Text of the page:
NATA Publishes New Fluid Replacement for the Physically Active Position Statement in Journal of Athletic Training

Friday, October 6, 2017

DALLAS, October 6, 2017 – The National Athletic Trainers’ Association (NATA) published today its new position statement, “Fluid Replacement for the Physically Active.” Created by the NATA Foundation, the statement appears online in the September 2017 Journal of Athletic Training, NATA’s scientific publication and presents evidence-based recommendations that promote optimized fluid-maintenance practices. The paper is an update to the previous NATA position statement on fluid replacement for athletes published in 2000.


A lack of adequate fluid replacement (hypohydration) and excessive intake (hyperhydration) can compromise athletic perfor­mance and increase health risks. Athletes need access to water to prevent hypohydration during physical activity but must be aware of the risks of overdrinking and exercise-associated hyponatremia (EAH) caused by excessive consumption of fluids (including sports drinks). During exercise, urination decreases and when this is combined with excessive consumption of fluids (including sports drinks), EAH can result from maintained or increased body weight during exercise lasting one hour or more. Drinking behavior can be modified by education, accessibility, experience and palatability.


“These guidelines are based on the most rigorous scientific evidence to help health care professionals and physically active individuals prevent exertional hyponatremia and dehydration,” says Brendon McDermott, PhD, ATC, FACSM, chair of the position statement writing group and associate professor of the Graduate Athletic Training Program at the University of Arkansas. “We’ve reinforced the importance of individualized hydration plans; that everyone should know his or her sweat rate and be well educated by athletic trainers or other health care professionals on how to assess those rates; and that the first morning void should be used to test hydration.”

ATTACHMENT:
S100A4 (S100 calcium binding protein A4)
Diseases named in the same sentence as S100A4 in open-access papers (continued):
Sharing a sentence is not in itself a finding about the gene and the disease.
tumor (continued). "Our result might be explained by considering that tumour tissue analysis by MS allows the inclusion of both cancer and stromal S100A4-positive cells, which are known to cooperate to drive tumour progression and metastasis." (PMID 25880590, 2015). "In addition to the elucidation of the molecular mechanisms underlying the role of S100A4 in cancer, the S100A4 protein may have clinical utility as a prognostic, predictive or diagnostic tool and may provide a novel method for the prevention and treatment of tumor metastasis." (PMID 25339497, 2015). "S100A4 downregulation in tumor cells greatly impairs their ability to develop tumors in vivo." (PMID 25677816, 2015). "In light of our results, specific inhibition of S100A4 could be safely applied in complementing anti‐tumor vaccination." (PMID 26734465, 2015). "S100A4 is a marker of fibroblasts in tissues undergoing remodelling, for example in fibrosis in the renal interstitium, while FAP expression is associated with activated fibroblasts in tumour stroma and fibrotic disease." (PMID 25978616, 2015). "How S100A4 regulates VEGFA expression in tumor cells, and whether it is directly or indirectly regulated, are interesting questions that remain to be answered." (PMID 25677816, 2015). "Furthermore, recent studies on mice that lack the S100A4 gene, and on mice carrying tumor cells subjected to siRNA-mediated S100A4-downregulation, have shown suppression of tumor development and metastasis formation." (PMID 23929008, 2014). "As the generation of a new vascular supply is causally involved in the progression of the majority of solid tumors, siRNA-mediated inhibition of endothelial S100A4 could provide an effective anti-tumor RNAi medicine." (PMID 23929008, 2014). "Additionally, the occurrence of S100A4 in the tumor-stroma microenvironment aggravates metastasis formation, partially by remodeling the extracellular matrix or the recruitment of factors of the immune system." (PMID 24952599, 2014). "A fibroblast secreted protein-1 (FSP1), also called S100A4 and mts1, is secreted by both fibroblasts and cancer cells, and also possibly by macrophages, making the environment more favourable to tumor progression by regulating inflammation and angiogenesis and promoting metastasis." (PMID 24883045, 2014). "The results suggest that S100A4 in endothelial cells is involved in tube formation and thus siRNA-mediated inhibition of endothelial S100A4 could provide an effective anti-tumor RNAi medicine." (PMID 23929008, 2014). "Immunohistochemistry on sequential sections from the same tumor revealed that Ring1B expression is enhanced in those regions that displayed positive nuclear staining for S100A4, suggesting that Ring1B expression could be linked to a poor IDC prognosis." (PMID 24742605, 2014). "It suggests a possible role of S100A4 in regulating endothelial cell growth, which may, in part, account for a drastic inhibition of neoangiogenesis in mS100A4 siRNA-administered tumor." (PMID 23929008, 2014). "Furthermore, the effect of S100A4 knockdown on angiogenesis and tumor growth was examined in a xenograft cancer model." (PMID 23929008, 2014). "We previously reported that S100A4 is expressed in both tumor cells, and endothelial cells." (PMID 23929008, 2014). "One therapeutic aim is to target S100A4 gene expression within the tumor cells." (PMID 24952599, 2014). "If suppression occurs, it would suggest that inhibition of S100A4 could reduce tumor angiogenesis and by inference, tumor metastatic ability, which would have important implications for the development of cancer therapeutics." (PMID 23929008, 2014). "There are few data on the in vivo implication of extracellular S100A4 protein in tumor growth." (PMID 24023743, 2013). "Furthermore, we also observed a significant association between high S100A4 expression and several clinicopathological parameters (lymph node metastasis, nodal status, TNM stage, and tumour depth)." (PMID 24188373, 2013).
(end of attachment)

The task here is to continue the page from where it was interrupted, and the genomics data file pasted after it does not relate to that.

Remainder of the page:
Key Statistics:

  • In humans, total body water and overall hydration are normally maintained within a relatively narrow range (1 percent hyperhydration to 3 percent hypohydration).1
  • The benefits of optimal hydration status include maintaining athletic performance,2-5 maximizing the transfer of metabolic heat4,6 and facilitating recovery from exercise.7
  • All may be compromised at modest levels of hypohydration (approximately 2 percent).4 However, extreme deviations on either end of the physiological range (hypohydration or hyperhydration) can compromise health and organ function.8-10
  • A majority (more than 50 percent) of athletes in professional sports, collegiate athletics and high school and youth sports arrive at workouts hypohydrated.11-14 When access to fluids based on thirst and voluntary fluid intake is adequate during activity, humans replace roughly two-thirds of sweat losses.15-18


Highlights of the NATA Position Statement include:


Importance of Maintaining Fluid Balance and Regulation

  • Among individuals in free-living conditions, habitual fluid intake and urine production are highly variable. Furthermore, sweat rate, thirst and fluid intake during exercise vary greatly. Therefore, individualized fluid maintenance recommendations need to be considered for physically active individuals.


Importance of Maintaining Euhydration (optimal total body water content as regulated by the brain)

  • Individuals should not gain body mass (or body weight) during exercise (from pre-exercise to post-exercise) unless they begin activity with an unavoidable fluid deficit. If beginning exercise hydrated, individuals should not drink more fluid than they lose through sweat during exercise. Physically active individuals should monitor their weight before and after exercise to confirm adherence.